GDOT audit finds flaws in disadvantaged business certification process

An audit completed amid concerns about airport contracts found flaws in the Georgia Department of Transportation’s process to certify businesses with “disadvantaged” status for government contracts. The internal audit discovered calculation errors in more than two-thirds of the sampling of applications it reviewed.

The findings of the audit raise questions about the disadvantaged business certification process GDOT had been using, but it’s not clear how many of the applicants reviewed went on to win contracts.

The “disadvantaged business enterprise” certifications give firms special consideration, since agencies set goals to award a certain percentage of contracts to disadvantaged firms.

The performance review completed earlier this year found GDOT’s Office of Equal Employment Opportunity did not accurately calculate business owners’ personal net worth in 27 of the 40 applications reviewed for the audit. The errors included omissions of ownership interest in other companies or the fair market value of stocks and bonds, according to the audit. In some cases, more information would be needed to make a determination.

What’s more, GDOT increased its cap on personal net worth from $750,000 to $1.32 million for airport concessions disadvantaged business enterprise certifications, even before the federal government issued its final rule making the change. The federal change has since been finalized.

The audit also said GDOT’s certification program lacks written policies and procedures, files were missing documentation and the staff should consider having an accounting firm review tax returns, among other issues.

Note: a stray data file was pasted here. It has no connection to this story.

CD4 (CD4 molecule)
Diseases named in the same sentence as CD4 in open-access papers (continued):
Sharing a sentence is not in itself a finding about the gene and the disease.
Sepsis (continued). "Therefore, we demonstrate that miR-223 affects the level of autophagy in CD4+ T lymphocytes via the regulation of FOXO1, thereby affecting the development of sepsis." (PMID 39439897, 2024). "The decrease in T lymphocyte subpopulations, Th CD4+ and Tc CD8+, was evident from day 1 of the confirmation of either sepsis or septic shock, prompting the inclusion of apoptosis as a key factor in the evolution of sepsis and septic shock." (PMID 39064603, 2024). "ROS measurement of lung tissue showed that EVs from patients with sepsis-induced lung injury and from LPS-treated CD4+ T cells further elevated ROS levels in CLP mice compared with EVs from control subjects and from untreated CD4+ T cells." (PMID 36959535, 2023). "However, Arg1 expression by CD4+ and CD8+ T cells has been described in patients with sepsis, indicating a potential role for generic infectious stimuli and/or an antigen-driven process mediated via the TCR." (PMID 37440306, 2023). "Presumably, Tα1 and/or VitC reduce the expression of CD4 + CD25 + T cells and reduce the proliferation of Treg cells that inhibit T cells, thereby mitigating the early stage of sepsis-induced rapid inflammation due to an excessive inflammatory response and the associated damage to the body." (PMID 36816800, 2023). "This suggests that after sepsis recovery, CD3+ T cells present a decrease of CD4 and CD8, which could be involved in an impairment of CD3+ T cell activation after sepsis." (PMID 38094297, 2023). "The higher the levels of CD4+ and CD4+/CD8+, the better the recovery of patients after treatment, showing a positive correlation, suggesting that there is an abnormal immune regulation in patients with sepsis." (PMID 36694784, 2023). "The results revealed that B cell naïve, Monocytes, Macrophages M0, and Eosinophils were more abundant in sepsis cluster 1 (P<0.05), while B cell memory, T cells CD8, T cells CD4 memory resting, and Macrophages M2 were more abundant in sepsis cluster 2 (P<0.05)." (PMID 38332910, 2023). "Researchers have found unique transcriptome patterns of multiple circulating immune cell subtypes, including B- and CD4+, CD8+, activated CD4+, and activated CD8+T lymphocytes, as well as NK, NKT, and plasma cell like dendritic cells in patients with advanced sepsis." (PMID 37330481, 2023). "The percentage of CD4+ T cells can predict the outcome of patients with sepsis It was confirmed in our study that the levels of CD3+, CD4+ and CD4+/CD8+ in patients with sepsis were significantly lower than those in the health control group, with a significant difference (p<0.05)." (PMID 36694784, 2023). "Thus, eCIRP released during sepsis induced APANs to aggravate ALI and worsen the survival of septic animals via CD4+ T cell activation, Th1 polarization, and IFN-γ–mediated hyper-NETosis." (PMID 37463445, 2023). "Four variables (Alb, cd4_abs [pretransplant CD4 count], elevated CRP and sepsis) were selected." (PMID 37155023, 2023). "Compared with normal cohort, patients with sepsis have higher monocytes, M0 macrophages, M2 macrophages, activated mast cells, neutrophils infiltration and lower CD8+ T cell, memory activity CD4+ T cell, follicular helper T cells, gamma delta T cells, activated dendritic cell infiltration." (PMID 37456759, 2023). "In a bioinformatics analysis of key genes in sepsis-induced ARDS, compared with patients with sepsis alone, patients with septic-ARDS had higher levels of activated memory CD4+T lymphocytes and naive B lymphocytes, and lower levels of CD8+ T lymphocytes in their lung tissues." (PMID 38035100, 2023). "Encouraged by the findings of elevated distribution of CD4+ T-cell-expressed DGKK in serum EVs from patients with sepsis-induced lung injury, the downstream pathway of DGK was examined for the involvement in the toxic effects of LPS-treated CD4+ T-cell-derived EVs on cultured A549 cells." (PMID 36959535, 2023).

The GDOT review was completed after the Federal Aviation Administration sent memos earlier this year saying four airport concessionaires awarded contracts as disadvantaged businesses in Hartsfield-Jackson International Airport’s restaurant contracting should not have qualified or lacked adequate documentation. Disadvantaged business certification is one factor for contract awards but is not the sole factor.

The four firms have gone through decertification hearings, but final decisions are pending. The city of Atlanta said it “remains committed” to complying with airport concessions disadvantaged business participation goals.

One of the firms, Mack II, is headed by Mack Wilbourn, who has hosted President Barack Obama at his home for a fundraiser, according to a White House press pool report. The FAA said it has cause to believe Mack II is not eligible for disadvantaged status because too many of Wilbourn’s assets were excluded in the calculation. And, the FAA said it believes Wilbourn could not have qualified under the higher $1.32 million cap either.

In the case of another firm, Hojeij Branded Foods, the FAA raised questions about whether firm owner Carol Hojeij’s personal net worth was below the cap, questioning the exclusion of certain assets.